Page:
decided as a matter of Government policy that the used planes being declared surplus are not satisfactory for civilian use and that, on account of the difficulty of obtaining type certificates, these planes should not be sold for private purposes.”
That same month War Assets sold 185 Fleet Finches to Charles H. Babb, a Glendale, Cal., aircraft broker, for $55,000—an average of $302 each— and Babb began arranging for their resale in North and South America. This raised two questions in my mind:
(1) Why were Canadian taxpayers denied the opportunity to bid on Canadian-owned planes before they were sold to an American broker at fire-sale prices?
(2) If it was impossible to obtain type certificates—that is, certificates of airworthiness—for the planes in Canada, how was it that they could be declared suitable for licensing elsewhere?
I put the second question to the Civil Aviation Division of the Department of Transport at Ottawa. The superintendent of air regulations replied: “It would appear that you have not been correctly informed regarding the circumstances under which certificates of airworthiness are issued by this department. The Fleet and Tiger Moth aircraft that were in general use by the RCAF are eligible for a certificate of airworthiness for general use (in Canada).
“These are surplus aircraft sold through the agency of the War Assets Corporation, Dominion Square Building, Montreal, and it is understood that the sale agreement does not guarantee that the aircraft are in an airworthy condition. The responsibility for the production of evidence as to the airworthiness of a particular aircraft will then rest with the purchaser, but, provided the RCAF will issue a certificate of serviceability, this department will consider the issue of a civil certificate of airworthiness.”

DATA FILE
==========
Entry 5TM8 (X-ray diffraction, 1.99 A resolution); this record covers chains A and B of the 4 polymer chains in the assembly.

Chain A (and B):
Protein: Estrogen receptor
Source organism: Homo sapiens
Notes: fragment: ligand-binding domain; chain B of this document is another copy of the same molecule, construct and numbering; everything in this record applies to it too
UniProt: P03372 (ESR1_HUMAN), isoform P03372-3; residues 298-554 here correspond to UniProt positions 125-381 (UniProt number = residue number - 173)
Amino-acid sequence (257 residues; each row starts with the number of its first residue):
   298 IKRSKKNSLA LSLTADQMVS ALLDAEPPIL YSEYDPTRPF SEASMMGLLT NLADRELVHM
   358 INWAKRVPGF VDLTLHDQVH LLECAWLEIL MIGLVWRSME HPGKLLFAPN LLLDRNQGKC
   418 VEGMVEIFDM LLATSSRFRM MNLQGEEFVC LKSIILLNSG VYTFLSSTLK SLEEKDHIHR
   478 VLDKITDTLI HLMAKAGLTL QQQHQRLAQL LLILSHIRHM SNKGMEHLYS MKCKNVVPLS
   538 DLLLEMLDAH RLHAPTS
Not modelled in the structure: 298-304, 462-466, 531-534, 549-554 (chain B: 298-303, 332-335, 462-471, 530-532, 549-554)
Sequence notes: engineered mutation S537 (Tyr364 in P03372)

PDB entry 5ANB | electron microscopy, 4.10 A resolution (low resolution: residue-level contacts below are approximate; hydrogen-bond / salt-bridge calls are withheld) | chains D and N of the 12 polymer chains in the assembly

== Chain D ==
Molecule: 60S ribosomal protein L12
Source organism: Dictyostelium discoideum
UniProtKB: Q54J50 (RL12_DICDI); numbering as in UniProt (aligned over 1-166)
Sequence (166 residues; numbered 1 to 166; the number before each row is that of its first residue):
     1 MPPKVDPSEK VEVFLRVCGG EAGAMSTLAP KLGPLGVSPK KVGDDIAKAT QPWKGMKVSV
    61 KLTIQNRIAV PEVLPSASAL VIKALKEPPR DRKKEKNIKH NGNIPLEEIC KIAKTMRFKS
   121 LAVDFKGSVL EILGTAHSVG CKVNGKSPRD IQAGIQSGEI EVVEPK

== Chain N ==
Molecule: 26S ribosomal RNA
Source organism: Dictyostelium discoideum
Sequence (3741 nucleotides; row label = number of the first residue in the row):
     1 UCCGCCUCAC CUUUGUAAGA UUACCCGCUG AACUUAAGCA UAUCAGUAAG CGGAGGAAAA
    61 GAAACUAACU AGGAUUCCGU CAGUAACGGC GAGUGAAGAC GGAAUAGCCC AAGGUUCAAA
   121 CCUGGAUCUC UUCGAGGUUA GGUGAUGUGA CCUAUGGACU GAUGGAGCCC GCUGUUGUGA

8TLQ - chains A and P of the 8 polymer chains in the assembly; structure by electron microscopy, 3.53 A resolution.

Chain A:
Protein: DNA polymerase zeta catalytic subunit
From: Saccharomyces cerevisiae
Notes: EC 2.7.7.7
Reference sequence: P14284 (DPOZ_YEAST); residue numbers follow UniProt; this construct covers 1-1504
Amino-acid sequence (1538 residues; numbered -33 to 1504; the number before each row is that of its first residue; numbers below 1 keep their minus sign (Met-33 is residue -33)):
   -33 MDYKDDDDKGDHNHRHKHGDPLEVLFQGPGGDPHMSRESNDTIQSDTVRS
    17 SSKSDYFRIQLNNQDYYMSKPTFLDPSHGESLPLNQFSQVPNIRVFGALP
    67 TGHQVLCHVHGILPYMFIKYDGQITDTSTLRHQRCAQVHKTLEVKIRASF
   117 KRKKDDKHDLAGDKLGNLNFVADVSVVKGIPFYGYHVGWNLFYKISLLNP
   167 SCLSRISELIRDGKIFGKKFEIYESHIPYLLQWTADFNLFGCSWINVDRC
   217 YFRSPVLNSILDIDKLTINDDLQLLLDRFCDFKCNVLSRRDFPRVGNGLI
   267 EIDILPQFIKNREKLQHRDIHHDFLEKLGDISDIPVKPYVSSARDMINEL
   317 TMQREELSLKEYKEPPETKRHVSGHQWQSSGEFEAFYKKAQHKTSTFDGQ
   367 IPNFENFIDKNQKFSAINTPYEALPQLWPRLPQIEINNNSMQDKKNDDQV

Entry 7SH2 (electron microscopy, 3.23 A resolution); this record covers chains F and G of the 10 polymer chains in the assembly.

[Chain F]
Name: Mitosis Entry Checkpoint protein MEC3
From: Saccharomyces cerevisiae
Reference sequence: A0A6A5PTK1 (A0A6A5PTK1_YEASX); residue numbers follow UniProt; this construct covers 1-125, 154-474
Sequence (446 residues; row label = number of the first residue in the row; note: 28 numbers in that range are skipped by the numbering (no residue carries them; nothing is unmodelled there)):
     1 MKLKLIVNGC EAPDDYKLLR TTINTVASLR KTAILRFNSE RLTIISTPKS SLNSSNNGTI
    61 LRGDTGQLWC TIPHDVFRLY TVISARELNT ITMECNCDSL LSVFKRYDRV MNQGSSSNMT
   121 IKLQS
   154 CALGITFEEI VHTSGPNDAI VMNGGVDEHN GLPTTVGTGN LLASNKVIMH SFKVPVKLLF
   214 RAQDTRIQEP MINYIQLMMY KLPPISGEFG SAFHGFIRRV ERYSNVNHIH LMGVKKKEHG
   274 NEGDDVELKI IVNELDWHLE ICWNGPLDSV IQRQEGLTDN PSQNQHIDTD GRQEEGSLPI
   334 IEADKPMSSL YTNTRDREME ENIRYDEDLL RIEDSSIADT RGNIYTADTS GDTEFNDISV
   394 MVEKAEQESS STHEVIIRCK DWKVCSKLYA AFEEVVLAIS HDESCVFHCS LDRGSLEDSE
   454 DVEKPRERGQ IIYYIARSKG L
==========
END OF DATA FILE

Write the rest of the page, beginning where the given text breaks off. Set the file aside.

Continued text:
The smoke screen thrown up by War Assets Corporation was dissipated by the Department of Transport’s letter, but by then Fleet Finches had ceased to appear on the lists of aircraft surpluses.
I have no idea how much Charles Babb, the California broker, got for the 185 Finches he bought for $302 each. But I do know that in September, 1944, another American firm, Dayton Aircraft Exchange at Dayton, Ohio, was advertising nine used RCAF Fleet Finches for $1,950 each f.o.b. Moncton.
I came to the] conclusion that I might have better luck with the Corporation if I tried a more Olympian approach. I bought a brand-new typewriter ribbon and a quire of fancy stationery and set up a duly registered private company, Aero Research Associates.
As president, secretary and office boy of Aero Research Associates, I resumed my attempts to buy an airplane from my reluctant country. This time I shopped for a Fairchild Cornell, a heavier plane than the P'inch and the Tiger Moth, but a fast, acrobatic ship, not too expensive to fly.
I wrote War Assets repeatedly for lists of surplus planes, but no Cornells showed up for sale, either to me or to any other Canadian. Then, in
February, 1945, 53 Cornells belonging to the Canadian Mutual Aid administration were declared surplus at Reading, Pa. In the same month War Assets sold them to the same alert American broker, Mr. Babb. The deal was closed before Canadians who had been trying to buy Cornells knew of those particular planes’ existence.
Babb paid a better price for this batch—roughly $2,700 each. When I wrote and asked him to quote a price, he asked $4,500 in American funds, f.o.b. New York. After paying taxes and duties, the plane would have cost me at least $10,000 delivered in Canada, according to figures I obtained from Canadian Customs authorities.